9. Day-old chick
This hard-to-digest street food is literally a day-old chick. Egg farms reject male chicks because such a batch would not produce eggs; so they are turned into street food. Also, male chicks do not grow quickly for meat production, so poultry farmers prefer female chicks.
The newly hatched male chicks are fried in batter and eaten whole, as the bones are soft enough to be chewed. These cooked day-old chicks are usually dipped in vinegar, sweet chili sauce, or just chili sauce with diced cucumber and onions. Some prefer to eat them on skewers, others like to eat them with rice.
There is a trick to eating this snack. Filipinos ate the head first, then the body, and finally the feet. The beak and bones are still soft, so you can literally eat a whole chicken in a few bites. Its intriguing appearance and delicious flavors make it one of the best street foods in our country.
Beef Pares has been a popular street food since it was invented in the 1970s. This Chinese-style beef stew is mildly sweet and aromatic; it is served with garlic fried rice and some beef stock.
Having spread mainly in the northern part of Metro Manila, Pares has now become a street food popular among Filipinos craving a good and quick meal that can be eaten on the sidewalk. The tender cooked beef brisket is cooked in a special mix of spices with sugar, soy sauce, star anise, garlic and ginger.
Ikrambol is a pink milk-based slushy drink. It is derived from the English word ‘scramble’, referring to the mixing of shaved ice.
Iskrambol is sold on the streets of the Philippines, especially through stalls near primary schools and parks. It’s just shaved ice, evaporated milk, food coloring and flavorings.
It’s still a mystery where this street food comes from, but street vendors are said to have made it really popular by preparing it with all those colors, liberally drizzled with chocolate syrup and topped with powdered milk. It is one of the many classic cold street foods in the Philippines that everyone can enjoy.
12. Dirty ice cream/sorbet ice cream
Sorbetes is a popular Filipino ice cream flavored with ingredients such as mango, chocolate, cheese, coconut, and purple yam (ube). It is called dirty ice cream simply because there were mothers who constantly warned their children that ice cream is “dirty” to prevent them from asking for it.
Historians say that Filipinos originally used coconut milk instead of animal milk because the Philippines is rich in coconut trees. Today it is made from carabao or cow’s milk and served in small balls on sugar cones.
Some Filipinos like to eat it as a sandwich, between sandwiches, like a hamburger. Sorbetes can usually be found at numerous street food carts in the Philippines.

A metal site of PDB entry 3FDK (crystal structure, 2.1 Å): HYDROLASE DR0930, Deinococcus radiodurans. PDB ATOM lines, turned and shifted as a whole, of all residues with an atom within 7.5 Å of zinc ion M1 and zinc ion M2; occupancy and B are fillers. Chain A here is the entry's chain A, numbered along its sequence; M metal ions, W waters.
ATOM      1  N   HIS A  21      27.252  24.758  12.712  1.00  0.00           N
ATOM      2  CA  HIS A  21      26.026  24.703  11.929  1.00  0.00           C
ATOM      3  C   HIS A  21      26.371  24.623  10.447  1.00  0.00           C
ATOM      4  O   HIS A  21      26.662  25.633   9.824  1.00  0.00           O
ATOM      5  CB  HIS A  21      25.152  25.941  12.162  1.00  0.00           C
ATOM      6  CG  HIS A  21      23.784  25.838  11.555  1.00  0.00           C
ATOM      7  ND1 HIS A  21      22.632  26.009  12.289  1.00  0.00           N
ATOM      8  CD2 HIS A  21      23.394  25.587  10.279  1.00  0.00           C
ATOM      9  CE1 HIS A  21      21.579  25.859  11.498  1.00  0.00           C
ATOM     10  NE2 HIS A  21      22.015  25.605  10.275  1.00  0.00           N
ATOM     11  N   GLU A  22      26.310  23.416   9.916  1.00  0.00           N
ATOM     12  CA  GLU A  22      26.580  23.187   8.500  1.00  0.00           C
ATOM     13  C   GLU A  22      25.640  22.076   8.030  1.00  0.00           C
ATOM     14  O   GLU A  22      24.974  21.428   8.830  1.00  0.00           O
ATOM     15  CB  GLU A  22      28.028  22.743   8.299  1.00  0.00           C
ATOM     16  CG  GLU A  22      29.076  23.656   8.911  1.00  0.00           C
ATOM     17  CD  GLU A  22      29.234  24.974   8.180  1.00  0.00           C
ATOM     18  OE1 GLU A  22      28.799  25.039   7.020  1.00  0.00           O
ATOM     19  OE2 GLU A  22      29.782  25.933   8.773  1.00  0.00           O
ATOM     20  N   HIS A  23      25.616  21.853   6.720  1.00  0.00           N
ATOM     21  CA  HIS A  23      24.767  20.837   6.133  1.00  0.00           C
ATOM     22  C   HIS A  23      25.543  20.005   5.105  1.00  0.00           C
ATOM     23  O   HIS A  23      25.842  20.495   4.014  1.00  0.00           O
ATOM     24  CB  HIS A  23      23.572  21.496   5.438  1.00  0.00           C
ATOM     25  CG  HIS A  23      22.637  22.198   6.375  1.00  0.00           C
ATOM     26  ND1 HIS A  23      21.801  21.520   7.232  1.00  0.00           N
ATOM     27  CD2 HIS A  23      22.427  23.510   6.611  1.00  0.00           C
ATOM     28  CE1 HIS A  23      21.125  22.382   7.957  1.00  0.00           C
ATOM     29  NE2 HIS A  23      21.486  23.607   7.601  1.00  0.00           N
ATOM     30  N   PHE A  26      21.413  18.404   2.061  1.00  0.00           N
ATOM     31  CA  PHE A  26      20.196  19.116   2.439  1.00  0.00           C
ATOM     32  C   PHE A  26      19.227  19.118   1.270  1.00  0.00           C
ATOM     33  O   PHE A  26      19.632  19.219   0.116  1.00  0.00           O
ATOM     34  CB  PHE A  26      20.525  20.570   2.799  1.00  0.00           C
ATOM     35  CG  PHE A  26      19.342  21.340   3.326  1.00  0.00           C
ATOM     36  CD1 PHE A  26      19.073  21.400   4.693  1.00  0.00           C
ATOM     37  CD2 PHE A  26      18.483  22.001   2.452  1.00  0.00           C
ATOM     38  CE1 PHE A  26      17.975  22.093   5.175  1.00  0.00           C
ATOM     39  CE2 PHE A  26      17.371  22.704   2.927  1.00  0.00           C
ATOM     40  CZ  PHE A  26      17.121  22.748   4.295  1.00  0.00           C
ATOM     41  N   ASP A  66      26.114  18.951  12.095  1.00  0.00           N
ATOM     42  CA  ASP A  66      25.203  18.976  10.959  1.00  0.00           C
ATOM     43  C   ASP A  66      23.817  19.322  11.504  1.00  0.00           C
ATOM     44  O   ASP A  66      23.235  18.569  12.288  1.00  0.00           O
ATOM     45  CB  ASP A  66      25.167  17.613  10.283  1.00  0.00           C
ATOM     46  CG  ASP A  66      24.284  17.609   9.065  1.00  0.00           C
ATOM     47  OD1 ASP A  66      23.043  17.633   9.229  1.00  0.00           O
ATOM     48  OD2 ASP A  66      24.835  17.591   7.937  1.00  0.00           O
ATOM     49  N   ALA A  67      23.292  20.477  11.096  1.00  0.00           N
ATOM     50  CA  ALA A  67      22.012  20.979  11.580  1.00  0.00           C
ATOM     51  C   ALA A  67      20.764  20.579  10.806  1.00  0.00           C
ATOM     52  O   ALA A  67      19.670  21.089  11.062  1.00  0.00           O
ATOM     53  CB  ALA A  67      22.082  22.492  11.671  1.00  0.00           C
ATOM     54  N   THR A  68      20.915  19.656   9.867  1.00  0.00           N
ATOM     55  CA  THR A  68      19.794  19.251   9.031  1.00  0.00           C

Sometimes called dos-tres because of the original price of two pesos for the bopis and three pesos for the litid (tendon). This local snack is arguably the grossest looking street food in the Philippines.
The fat sticks of bopis (minced pork lungs and heart) and litid (tires and fats) have a pleasant aroma and are sold at a very cheap price. The preparation of this street food starts with cleaning the offal under running water, scrubbing it with salt, and then soaking it in vinegar to reduce slack. After being cleaned, the offal is then marinated in soy sauce and other spices.
Because of its funky texture and chewiness, it is chopped into small pieces, making it easier to chew before finally being deep-fried.
Chicken Skin Chicharon is one of the cheapest street food in the Philippines. Chicken Skin is made with chicken skin that has been deep fried until crispy and golden brown. It has a good crunch and taste, which can satisfy the craving for fatty foods.
The chicken skin is coated with flour and mixed herbs and deep fried in cooking oil. It is served on the street in a plastic cup with spiced vinegar. Chicken Skin Chicharon is one of the guilty pleasure snacks in the Philippines as it has high cholesterol and fat content.
15. Fish Ball/Squid Ball
Fish balls/squid balls – the all-time favorite Filipino street food; these are usually served by grabbing your own small bamboo skewer and sticking them straight out of the wok.
Most fish balls are actually flat in shape while squid balls are round. Essentially, this is ground fish or squid meat combined with some fillers like flour and spices. The balls are preformed and then fried by the vendors on their food carts. This is probably the most tame of all Filipino street food.
They are traditionally served on a stick, although some vendors serve them in plastic cups. Both fish balls and squid balls have a variety of dipping sauces to choose from: spicy vinegar, sweet and sour sauce, sweet sauce or a mix of everything.
Related: Popular Philippine Christmas Meals and Desserts
Related: Popular Filipino Foods
Related: Popular Filipino Desserts